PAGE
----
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Independent MP Candidates reach 27; Councillors 247

The number of independent candidates vying for parliamentary seats in the coming October 23 General Elections is continuing to rise, with this week standing at 27. In June, Independent Electoral Commission (IEC) had registered twenty (20) and therefore the number grew by seven in a space of three months.

According to official information from the IEC, the number is still expected to surge before General Elections. The number of independent vying for the Council seats from the IEC as of this week also stood at a whopping 247. It has increased exponentially from just 198 three months back in June. The independents will contest in the 57 constituencies and 490 wards across the length and breadth of the country. In 2014, research indicates that there were 29 independent candidates at the time of elections and none of them went on to win a parliamentary seat.

However, in 2009, Nehemiah Modubule representing Lobatse constituency made history by becoming the first independent to win a parliamentary seat. He nonetheless went on to lose the constituency in 2014 after joining opposition Botswana Movement for Democracy (BMD). The ex-legislator is also seeking re-election under the same party banner in this election. In 2009, the IEC only registered a paltry 15 independent MP candidates.

The Electoral Commission has also confirmed that the number of independent candidates for this election is continuing to grow and it’s likely to present the highest record number in years. An official at the IEC further said this week that the new names will still be received on the presidential nomination day which is scheduled for 21 September as well as on nomination day for other candidates, MP’s and Councillors – on the 26th September 2019.


“Yes the number of independents may further balloon. We would still be having new names coming up if there is any. I mean those who would be applying on the day before nomination or on nomination day,” the official said. Speaking to Weekend Post, Osupile Maroba, the IEC spokesperson also confirmed that the number of independents will swell with time.


“The rate at which the independents candidates are registering with us, the number is likely to grow up especially towards the impending elections. If the numbers grow at this rate they will outshine any record,” he said then. Meanwhile, a UB Political analyst in the Political Science department, Leornard Sesa also lately told this publication that some of the independent candidates have political origins or where they come from and that should inform his top analysis of the matter.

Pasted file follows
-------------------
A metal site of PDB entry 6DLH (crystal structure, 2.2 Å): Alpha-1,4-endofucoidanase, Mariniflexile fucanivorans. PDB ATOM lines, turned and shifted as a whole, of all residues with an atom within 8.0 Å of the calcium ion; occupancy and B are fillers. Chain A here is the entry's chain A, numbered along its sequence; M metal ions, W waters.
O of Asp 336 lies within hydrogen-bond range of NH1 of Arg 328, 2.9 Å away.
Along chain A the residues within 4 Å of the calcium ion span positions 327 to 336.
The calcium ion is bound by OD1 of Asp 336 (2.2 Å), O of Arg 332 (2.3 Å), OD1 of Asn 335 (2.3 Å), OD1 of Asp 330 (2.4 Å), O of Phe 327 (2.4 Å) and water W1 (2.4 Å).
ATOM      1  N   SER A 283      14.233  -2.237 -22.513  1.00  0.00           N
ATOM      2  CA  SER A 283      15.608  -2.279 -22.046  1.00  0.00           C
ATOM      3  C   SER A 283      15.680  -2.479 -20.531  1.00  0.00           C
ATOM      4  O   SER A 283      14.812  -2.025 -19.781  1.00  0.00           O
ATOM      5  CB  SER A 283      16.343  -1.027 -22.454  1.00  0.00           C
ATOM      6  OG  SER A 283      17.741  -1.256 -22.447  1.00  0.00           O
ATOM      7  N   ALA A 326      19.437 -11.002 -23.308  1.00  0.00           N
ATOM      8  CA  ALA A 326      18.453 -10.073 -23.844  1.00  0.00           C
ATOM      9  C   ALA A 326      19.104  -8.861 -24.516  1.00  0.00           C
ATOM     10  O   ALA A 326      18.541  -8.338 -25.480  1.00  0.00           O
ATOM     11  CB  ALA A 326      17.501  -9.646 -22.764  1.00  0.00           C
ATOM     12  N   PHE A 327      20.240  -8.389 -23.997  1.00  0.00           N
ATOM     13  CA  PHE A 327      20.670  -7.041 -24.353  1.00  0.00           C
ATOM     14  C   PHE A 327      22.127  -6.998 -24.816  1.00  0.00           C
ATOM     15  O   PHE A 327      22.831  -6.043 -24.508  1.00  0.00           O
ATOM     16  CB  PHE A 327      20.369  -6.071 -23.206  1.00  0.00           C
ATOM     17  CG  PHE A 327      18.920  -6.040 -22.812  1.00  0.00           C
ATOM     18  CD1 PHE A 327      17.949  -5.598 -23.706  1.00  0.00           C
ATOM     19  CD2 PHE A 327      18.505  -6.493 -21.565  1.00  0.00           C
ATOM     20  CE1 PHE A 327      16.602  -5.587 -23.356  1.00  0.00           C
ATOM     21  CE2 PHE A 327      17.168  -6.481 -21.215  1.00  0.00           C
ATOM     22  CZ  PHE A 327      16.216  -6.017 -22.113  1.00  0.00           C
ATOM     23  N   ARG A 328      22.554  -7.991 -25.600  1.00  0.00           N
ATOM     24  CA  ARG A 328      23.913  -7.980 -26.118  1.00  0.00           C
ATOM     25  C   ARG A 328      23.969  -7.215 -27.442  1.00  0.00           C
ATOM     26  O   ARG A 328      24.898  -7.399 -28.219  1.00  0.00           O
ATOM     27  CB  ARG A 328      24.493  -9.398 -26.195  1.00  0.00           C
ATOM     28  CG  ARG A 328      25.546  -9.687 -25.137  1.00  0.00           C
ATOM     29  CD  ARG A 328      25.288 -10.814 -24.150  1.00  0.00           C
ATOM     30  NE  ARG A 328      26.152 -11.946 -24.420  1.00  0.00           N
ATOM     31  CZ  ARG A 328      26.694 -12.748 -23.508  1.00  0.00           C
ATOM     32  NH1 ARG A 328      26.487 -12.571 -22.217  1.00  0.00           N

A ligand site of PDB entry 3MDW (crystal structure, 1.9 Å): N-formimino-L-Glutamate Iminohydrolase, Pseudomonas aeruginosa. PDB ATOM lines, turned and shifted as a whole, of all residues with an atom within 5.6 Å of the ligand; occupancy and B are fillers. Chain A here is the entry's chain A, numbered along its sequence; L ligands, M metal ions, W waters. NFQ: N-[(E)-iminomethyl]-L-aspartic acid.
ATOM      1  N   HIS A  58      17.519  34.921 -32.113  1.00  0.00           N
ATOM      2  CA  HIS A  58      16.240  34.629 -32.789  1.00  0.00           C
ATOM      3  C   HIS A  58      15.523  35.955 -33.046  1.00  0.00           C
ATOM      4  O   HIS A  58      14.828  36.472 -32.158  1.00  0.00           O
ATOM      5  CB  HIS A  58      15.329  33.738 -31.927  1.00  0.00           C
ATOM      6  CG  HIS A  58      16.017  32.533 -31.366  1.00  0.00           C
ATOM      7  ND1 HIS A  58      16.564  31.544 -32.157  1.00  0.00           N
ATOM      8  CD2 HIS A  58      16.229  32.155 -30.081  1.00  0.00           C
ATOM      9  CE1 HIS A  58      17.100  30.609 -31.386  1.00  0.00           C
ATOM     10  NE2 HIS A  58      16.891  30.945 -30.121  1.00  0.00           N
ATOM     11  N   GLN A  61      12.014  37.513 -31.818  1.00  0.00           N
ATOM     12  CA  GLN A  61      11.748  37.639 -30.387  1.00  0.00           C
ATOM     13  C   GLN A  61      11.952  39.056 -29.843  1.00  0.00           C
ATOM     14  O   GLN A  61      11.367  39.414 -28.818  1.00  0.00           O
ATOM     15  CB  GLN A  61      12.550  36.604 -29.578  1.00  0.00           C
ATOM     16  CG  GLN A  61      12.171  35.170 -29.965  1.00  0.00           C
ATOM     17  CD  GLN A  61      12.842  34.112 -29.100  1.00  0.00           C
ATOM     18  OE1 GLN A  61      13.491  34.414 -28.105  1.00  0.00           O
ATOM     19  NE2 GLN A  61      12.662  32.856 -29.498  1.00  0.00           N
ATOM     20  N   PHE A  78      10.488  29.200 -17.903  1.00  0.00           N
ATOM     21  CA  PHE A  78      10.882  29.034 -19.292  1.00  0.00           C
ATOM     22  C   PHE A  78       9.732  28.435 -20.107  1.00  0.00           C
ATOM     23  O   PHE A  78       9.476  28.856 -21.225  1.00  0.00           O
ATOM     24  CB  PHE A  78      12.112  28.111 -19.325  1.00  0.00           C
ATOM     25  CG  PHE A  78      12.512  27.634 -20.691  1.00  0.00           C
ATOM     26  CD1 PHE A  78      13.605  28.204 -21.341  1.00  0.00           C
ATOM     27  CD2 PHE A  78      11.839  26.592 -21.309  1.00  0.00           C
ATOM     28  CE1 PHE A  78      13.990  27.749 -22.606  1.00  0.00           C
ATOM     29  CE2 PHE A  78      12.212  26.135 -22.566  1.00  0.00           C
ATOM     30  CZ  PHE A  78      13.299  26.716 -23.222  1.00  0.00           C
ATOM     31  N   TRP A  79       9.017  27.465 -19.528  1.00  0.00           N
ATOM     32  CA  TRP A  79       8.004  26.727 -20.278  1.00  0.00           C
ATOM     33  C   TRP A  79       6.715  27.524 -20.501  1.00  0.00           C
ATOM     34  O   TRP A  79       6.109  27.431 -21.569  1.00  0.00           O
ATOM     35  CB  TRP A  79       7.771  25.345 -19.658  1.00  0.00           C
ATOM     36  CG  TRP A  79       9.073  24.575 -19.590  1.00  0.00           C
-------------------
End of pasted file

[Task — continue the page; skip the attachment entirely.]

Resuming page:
“You will realise that most of these independents have roots where they come from, and if from political parties you will find internal squabbles and conflicts that led them to register as independents,” Sesa pointed out. If you look at the parties, he said where there is a new leader, other members’ revolt when they get exposed to new leadership styles that they are not used to. “But people have to welcome and accept whichever leader comes on board, with his her own thinking,” he said.  

According to Sesa, the collective ideologue of politics, it appears, is no longer respected. He continued: “there is a big brother mentality by some members over some political parties. So they end up being suspended, expelled or quitting on their own volition, when it becomes hot in the kitchen.”  The Political Scientist gave the ruling Botswana Democratic Party (BDP) as an example to validate his analogy.

“The party has been slapping some members, seen as non-conformist, with suspensions and expulsions. In the end, feeling aggrieved, such members end up with no option but becoming independents candidates, hence the skyrocketing number,” he said. Some of the prominent independents candidates include Jacob Kamal who lost the BDP Lobatse constituency primary election, as well as Tshephang Mabaila who also lost the party primary in Mogoditshane. Others are former Serowe North BDP legislator Ramadeluka Seretse among the many others.

Youth voters decline

Meanwhile, the IEC has registered 383 485 youths voters in Botswana in 2019 which makes 41.4 percent of the overall eligible electorates which stands at 926 003. This is decline in percentage compared to 2014 general Elections, in which IEC had registered 379 188 equating to 45.99 percent of the total 825 582 qualified voters.

The electorates’ trend continues: More females that males

In 2019 General Elections, 504 680 females have registered to cast their votes against 420 299 males compared to 456 087 females and 368 347 males in 2014.   This can easily mean more women will decide or form a government through the ballot than men. Altogether the Electoral Commission official final results indicate that in the coming 2019 General Elections, 926 003 has registered although the target was 1 273 880. The number has increased from 2014 in which 825 382 registered whilst the target was 1 067 218.